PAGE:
Saturday, October 6, 2012

What is a Quilt?

My guild is proposing a new exhibition category called Abstract Art Quilts. They are going to be allowing entries with only two layers in this category only. I'm curious as to how other people/guilds view 'two-layer' quilts.

In my time on the exhibition committee the emphasis was always on the traditional definition. Under the Conditions of Entry published in the handbook, No.5 states "A quilt is defined as three layers of material held together by stitching at regular intervals, or by being tied at regular intervals." Is it proper to change that definition for one special-interest category? Can two-layer and three-layer items be properly judged next to each other? Can quilters entering in other categories make the case that they should be allowed two-layered items? Can a traditional quilt compete with an abstract art quilt for 'Best of Show'? Should they be in competition?

My Grandmother made this queen size quilt.
 noun \ˈkwilt\
Definition of QUILT
a : a bed coverlet of two layers of cloth filled with padding (as down or batting) held in place by ties or stitched designs
b : patchwork quilt 1
: something that is quilted or resembles a quilt quilt
 of houses and parks>
Origin of QUILT
Middle English quilte mattress, quilt, from Anglo-Frenchcoilte, from Latin culcita mattress
First Known Use: 14th century

My Great Grandmother made this double bed quilt.
Definition of QUILT
transitive verb
a : to fill, pad, or line like a quilt
(1) : to stitch, sew, or cover with lines or patterns like those used in quilts (2) : to stitch (designs) through layers of cloth
c : to fasten between two pieces of material
: to stitch or sew in layers with padding in between
intransitive verb
: to make quilts
: to do quilted work
 quilt·er noun
First Known Use of QUILT

Quilting has been moving in exciting directions in recent years. We have seen the rise of new quilting styles like the Modern Quilt movement. Quilts are being recognised as great works of art and being sold for sums of money reflecting their true worth. There are new embellishing techniques and media other than textiles being used (i.e. pencils and paint). This is a great era to be a quilter. There are no bounds to what can be done.
Small quilt I made.
But at what point does a quilt stop being a quilt and become textile art? How does a guild dedicated to promoting the "quilt" deal with members who fit more properly in to the textile art category? Do they simply change the definition of quilt to pander? Or do you think they change the definition of quilt because how we quilt is truly evolving? There are certainly many historical examples of two-layer patchwork 'coverlets' that were viewed as quilts in their day. In our warm Australian climate does every quilt need to have wadding?

8" Art (?) Quilt made by me.
Purists will always have difficulties with change. But are we "throwing the baby out with the bathwater?" (i.e. too quick to discard something valuable.)

These are all interesting ideas and questions. I would love to have some feedback with your opinions.

From Wikipedia - Making Quilt Art:

A quilted work of art is generally defined as two layers of cloth held together by stitching. In most cases, a middle batting layer made of polyester, cotton, wool or silk is also incorporated.
Although quilt art originated in traditional quilting techniques, quilt artists now may use many different processes to create their artwork, including paintingdyeing, stamping, piecing, collage, printing (often incorporating a photograph printed onto fabric), appliqué, and other complex cloth processes.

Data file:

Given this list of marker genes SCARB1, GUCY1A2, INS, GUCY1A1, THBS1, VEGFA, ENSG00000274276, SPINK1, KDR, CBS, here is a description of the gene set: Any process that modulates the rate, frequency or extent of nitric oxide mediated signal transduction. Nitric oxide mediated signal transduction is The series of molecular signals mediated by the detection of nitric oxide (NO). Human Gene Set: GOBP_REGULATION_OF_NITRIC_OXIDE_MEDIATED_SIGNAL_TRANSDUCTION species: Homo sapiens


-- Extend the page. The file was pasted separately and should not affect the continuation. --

Addendum: I had tea with a lovely non-quilting friend last night and briefly explained the issues. She stated that it would water down the essence of what a quilt is. What do you think?


Maree: said...

Can see where you get your Genes for Quilting Shari.. Your GrandMother's did Wonderful work..Their Quilts are Beautiful.
Thanks For the History...

QuiltSue said...

Call me old-fashioned, but to me a quilt is 3 layers, held together either by stitching or tying and they go on beds or chairs.

Yes, I can admire some things about art quilts, but I really do not feel they can/should be judged against traditional quilts. I feel they are too different and maybe either should have separate shows or separate categories. And how on earth do you decide one type is better than the other for the best in show type of awards?

OK, I'd better get down off my soap box now.

Allie said...

Well I see where your quilting genes come from, those quilts are just gorgeous! And I love your little apples.

I'm not sure art quilts and traditional quilts should be judged together. Same with two-layer art pieces. Although summer quilts were traditionally made using two layers. The term "quilt" encompasses ALL quilted items, but I think it would be helpful to be more defining for a show.

My first quilt was traditional, very simple, all by hand. My second quilt was a 6ft long painted art piece! It did have batting and was hand-quilted, but it was all done using acrylic paints on one big piece of sheeting. I never viewed it as the same thing as my first, traditional, quilt. It seemed to be an entirely different creation.

I'm pretty simple in how I define quilts nowadays - it's either a bed quilt or a wall quilt, lol!

Rachaeldaisy said...

I can see quilt making runs in the family! Such beautiful quilts!! I can't help but think a two layer quilt still needs to be quilted or tied so it's still a quilt. It's a little odd putting them in the art quilt section only because some 2 layer coverlets are very traditional. I guess there's so many variations and styles its hard to catergorise all styles, there will always be exceptions. Your post really has me thinking though. Thanks for all the information you included.

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